PRIVATE PILOT'S LICENCE
First things first! All pilots have to start at the beginning.
The first step for anyone wanting to become a career pilot is to obtain a Private Pilot’s Licence (PPL). This type of licence will allow you to fly the type of aircraft listed on your licence with passengers on board but you as pilot may not be rewarded for the flight in any way. Though a PPL is useless to start a career with it is a necessary step to be able to enroll for a Commercial Pilot’s Licence (CPL). For an aircraft owner or aviation enthusiast wishing to fly for the fun of it, this will be the only licence you need. In this article we will focus on Fixed-wing (airplane) requirements only. To fly helicopters you need a Helicopter PPL. The requirements differ slightly.
There are no educational requirements to start training but it is strongly advised that you should at least have a matric certificate and have a good understanding of the English language. Mathematics, Science and Geography are not compulsory but it will make the course a lot easier to understand and if you wish to make a career out of flying it might just be what you need to get a job instead of someone else who did not take these subjects. The more you have to show, the better your chances are!
A Class I (required for a CPL) or Class II Medical Examination must be passed upon which you must apply for a Student Pilot’s Licence (SPL). Do not be misled by the old air force standards of medical evaluation. The standards are not as high in General Aviation. For example, people with bad eye sight are allowed to fly with glasses and there are no height requirements. You can go to a certified Aviation Medical Examiner for an examination to see if you are fit to be a pilot.
The PPL Syllabus
The PPL course consists of a well worked out syllabus consisting of 8 theoretical knowledge subjects and 45-50 hours of practical flight lessons (some with an instructor, some solo). You have to attend Ground School classes on all of the subjects and write and pass the exams before applying for a PPL.
The 8 Ground School theoretical knowledge subjects are:
- Principles of Flight
- Aircraft Technical and General
- Flight Performance and Planning
- Aviation Meteorology
- Human Performance and Limitations
- Air Law
You will need to pass an English Proficiency Examination as well.
These examinations must be written and passed within a period of 18 months the last of which must be passed not more than 36 months before the flight skills test.
The table below explains the hours and flight time that you have to log before applying for a PPL:
Dual Instruction Hours
Flight Simulator Hours
Total Flying Hours
Flight Simulator Hours is not compulsory and can be flown as Solo or Dual Instruction Hours.
Most flight schools don’t have set dates or hours that you need to attend. You can start whenever you like and continue at your own pace. Soon after your first flight lesson and Medical Examination has been passed you will be issued a Student Pilot’s Licence (SPL) that will allow you to fly solo (without anyone on board) for the duration of your training.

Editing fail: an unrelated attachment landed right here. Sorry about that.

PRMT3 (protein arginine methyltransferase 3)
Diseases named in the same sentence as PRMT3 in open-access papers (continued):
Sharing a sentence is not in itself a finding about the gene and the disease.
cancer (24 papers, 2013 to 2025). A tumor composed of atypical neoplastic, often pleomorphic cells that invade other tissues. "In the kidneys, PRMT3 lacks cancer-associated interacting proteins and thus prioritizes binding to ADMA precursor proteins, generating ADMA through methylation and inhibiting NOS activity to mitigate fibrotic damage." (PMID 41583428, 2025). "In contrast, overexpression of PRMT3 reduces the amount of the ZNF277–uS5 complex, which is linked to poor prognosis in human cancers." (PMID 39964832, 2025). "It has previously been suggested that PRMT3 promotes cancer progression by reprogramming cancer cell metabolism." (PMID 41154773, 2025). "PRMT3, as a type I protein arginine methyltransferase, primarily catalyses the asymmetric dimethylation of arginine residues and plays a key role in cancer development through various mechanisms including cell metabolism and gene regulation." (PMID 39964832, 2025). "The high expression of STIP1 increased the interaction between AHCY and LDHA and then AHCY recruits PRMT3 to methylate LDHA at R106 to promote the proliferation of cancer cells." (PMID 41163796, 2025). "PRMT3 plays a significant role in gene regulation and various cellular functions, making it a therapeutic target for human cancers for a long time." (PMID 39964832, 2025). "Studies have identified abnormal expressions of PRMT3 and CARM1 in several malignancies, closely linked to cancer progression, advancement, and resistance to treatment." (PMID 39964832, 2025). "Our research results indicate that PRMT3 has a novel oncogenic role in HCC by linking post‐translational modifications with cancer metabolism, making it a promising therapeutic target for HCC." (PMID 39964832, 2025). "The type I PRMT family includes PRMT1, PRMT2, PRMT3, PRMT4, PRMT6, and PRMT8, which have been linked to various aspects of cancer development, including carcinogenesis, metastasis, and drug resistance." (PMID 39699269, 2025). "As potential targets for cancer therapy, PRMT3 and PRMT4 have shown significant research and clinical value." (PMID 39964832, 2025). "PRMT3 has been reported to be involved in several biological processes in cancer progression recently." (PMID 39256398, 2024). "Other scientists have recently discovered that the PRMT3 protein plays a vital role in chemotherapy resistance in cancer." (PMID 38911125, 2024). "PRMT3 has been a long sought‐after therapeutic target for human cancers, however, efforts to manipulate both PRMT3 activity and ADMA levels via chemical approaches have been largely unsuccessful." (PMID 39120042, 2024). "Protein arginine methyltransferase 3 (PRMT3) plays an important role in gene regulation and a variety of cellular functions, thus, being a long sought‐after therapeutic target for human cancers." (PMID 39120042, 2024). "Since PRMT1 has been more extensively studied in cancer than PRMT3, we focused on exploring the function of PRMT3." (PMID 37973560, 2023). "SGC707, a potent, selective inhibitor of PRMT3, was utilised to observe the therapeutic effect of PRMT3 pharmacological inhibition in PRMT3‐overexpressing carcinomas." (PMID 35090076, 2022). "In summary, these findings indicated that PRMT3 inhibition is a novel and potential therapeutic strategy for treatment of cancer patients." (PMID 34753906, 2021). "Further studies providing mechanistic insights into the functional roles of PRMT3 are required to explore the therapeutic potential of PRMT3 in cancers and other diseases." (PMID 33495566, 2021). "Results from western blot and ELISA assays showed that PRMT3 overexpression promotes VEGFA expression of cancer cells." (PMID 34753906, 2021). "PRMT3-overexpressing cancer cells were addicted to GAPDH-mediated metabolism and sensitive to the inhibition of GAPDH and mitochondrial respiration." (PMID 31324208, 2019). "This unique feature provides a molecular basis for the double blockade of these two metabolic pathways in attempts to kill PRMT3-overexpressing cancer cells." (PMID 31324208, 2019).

Aviation is an expensive industry. Aircraft is expensive to operate and maintain and the increase in fuel prices make it even worse. A PPL can cost you anything from R 80 000 – R140 000. Unfortunately, banks don’t offer student loans for Private Pilot’s Licences and sponsorships are almost non-existent. The good news is that banks do offer loans for Commercial Pilot Licences so it is possible to save money for a PPL and loan money from the bank to continue your training to commercial level. Keep in mind that entry level pilot salaries are between R5 000.00 and R10 000.00 p/m so make sure that you can pay off a loan after you have qualified as a pilot before taking the loan.
It is not impossible for anyone to get the funding needed for a pilot licence. There are ways and if it is your dream to fly then you will find a way to fund your licence! It is very important to remember that it is illegal for a PPL pilot to take money from anyone as a reward for a flight. This includes money to pay for the fuel used for the flight.
- You must be at least 17 years of age
- You must have a valid Class I or Class II Medical Certificate
- You must have a valid Restricted Radio Licence
- You must have a valid Student Pilot’s Licence (SPL) OR have or have held one of the following within the previous 60 months:
- A Pilot’s Licence issued by a foreign country or state
- South African Air Force Pilot’s qualification
- A National Pilot’s Licence or Recreational Pilot’s Licence
- You must write and pass the 8 PPL theoretical knowledge exams in the required time period
- You must fly and log the required hours set out in the column above
- You must pass the PPL flight skills test when you adhere to all of the above requirements within 36 months after you have passed the last theoretical knowledge exam
- Your training must be done at an Aviation Training Organisation approved by the South African Civil Aviation Authority